Presentation on theme: "Heritage Attractions & the Attraction of Heritage: a 21 st Century Context Prof David Sleight Dean of Public Engagement, University of Lincoln March 1."— Presentation transcript:
Heritage Attractions & the Attraction of Heritage: a 21 st Century Context Prof David Sleight Dean of Public Engagement, University of Lincoln March 1 st 2013
Heritage: definitions The Oxford English Dictionary defines ‘heritage’ as: property that is or may be inherited; an inheritance valued things such as historic buildings that have been passed down from previous generations relating to things of historic or cultural value that are worthy of preservation Also practices of heritage: e.g. language culture
Heritage Industry: the academic debate …it is not an inquiry into the past, but a celebration of it... A profession of faith in a past tailored to present-day purposes’ (The Heritage Crusade and the Spoils of History, David Lowenthal, 1997, p. x) John Carman (2002)… heritage is created in a process of categorising Mitchell (2005) … heritage forms part of a canon that defines a nation (e.g. Olympics 2012)
Creative & Heritage Industries: defining the heritage of a nation? Concorde 1976-2003 2012 Concorde in faux ‘Air Britain’ livery
Heritage Industry: the academic debate Robert Hewison (late 1980’s) coined the phrase ‘heritage industry’ to describe what he considered to be the sanitisation and commercialisation … a middle-class nostalgia for the past? Raphael Samuel (1994) … heritage had served to make the past more democratic (e.g. stories of ‘below-stairs’ lives)
Heritage Industry: the popular impact In times of recession there is a increase in period drama on TV! Re-imagine our world in relation – we compare & contrast? Safe & secure romantic view – escapism, sanitised, comfortable? 1970’s: Poldark The Onedin Line When the Boat Comes In The Forsyte Saga Upstairs Downstairs 2010’s: Downton Abbey Call the Midwife Mr Selfridge The Paradise Upstairs Downstairs
Creative & Heritage Industries: We know heritage is with us…!
Govn’s organising principles… The Creative Industries are defined by the DCMS as “those industries which have their origin in individual creativity, skill and talent and which have a potential for wealth and job creation through the generation and exploitation of intellectual property” 2001 Creative Industries Mapping Document, DCMS Scope of Creative Industries: Advertising, Fashion, Textiles, Film, Television, Radio, Photo Imaging, Publishing, Animation, Interactive Media, Content for Computer Games, Software, Commercials and Promos, Corporate Production, Post Production and Visual Special Effects and Other Specialist Facilities, Craft, Cultural Heritage, Design, Literature, Music, Performing Arts and the Visual Arts, and Architecture.
Creative & Heritage Industries: http://www.ccskills.org.uk/LinkClick.as px?fileticket=Hx1lEq5n%2bis%3d&tabi d=822 Plus how it overlays with the wider Creative Industry UK Creative Industry: Contributes £24.8bn GVA/year Heritage estimated at c.£14bn GVA/year Including heritage tourism c.£7.4bn GVA/year Tourism expected to increase in economic strength 2.6% by 2018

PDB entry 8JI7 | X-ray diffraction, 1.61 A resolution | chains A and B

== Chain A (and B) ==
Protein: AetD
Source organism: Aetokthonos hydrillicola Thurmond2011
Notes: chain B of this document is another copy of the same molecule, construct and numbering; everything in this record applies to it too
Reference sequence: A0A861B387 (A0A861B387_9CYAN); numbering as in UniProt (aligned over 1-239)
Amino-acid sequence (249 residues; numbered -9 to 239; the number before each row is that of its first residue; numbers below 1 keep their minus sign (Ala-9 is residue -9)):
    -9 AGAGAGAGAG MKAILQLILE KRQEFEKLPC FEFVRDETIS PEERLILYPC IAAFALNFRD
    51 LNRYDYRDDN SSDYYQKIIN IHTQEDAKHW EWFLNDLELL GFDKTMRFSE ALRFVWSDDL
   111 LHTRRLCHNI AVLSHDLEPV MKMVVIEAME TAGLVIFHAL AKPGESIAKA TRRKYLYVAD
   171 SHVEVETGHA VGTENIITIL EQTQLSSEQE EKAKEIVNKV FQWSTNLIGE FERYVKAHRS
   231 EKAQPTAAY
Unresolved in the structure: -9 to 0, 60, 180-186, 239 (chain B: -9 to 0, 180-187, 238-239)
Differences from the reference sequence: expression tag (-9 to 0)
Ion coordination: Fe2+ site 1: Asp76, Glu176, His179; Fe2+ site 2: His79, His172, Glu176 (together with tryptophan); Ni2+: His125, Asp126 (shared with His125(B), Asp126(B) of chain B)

Employment Trends in UK 1 2006; 2 2007; Source ONS and Industry Estimates. 3. DCMS Economic Estimates 2008 - Includes software and reproduction of computer media. * Electronics, Photonics and Electrical Systems # GDP UK Aerospace Industry accounts for 6% of global market Contribution to economy is only 1.7%? Creative Industries is 5.6% (triple aerospace?)
UK Heritage Attractions Recession Summer 2009 – visits to Eng Heritage sites up by 17% National Trust visitors up by 17.5% 423,000 people volunteer in heritage activity (1.1% of adult population – DCMS) 2001-2012 Eng Heritage members up 49% 2001-2012 NT members up 25% Plus factor in increasing population & life expectancy
We need to know our society UK Popn mid-2009 - http://www.statistics.gov.uk/cci/nugget.asp?id=6 UK 2009 Popn 61,792,000http://www.statistics.gov.uk/cci/nugget.asp?id=6 Trends: Ageing demographic Society is not a “flat” structure Bulges happen as a result of historical events Our work addresses the population ahead, alongside and following us..
No. Of UK DRIVERS Aged (in 2005) DVLA 76-80 844,043 81-85 453,773 86-90 121,694 91-95 21,405 96-100 1,555 101 plus 34 Predictions that within decade 4.5m drivers will be over 70 years NOW over 1m drivers over 80! DVLA = be very afraid!!! – 1998 = 6 drivers over 100 – 2013 = 133
Creative & Heritage Industries: a slice of toast and a cup of tea!
Heritage in the mid 21 st Century? What happens to heritage at a time of increase in Life Expectancy?: People’s heritage is “the past remembered & reinterpreted” People living longer affects the heritage industry Increase in lifespan gives more time for reflection of lives lived More time during/and at end of life to reminisce/catalogue/record? Past 100 years heritage becomes poignant as we struggle to understand the journey travelled by our most senior citizens report in yesterday’s papers children no longer ask grandparents questions about history – instead going to Google etc? 20 th Century was the most highly “mediated” in history Propose this will all result in more growth in heritage activity...
Creative & Heritage Industries: Prof David Sleight Dean of Public Engagement University of Lincoln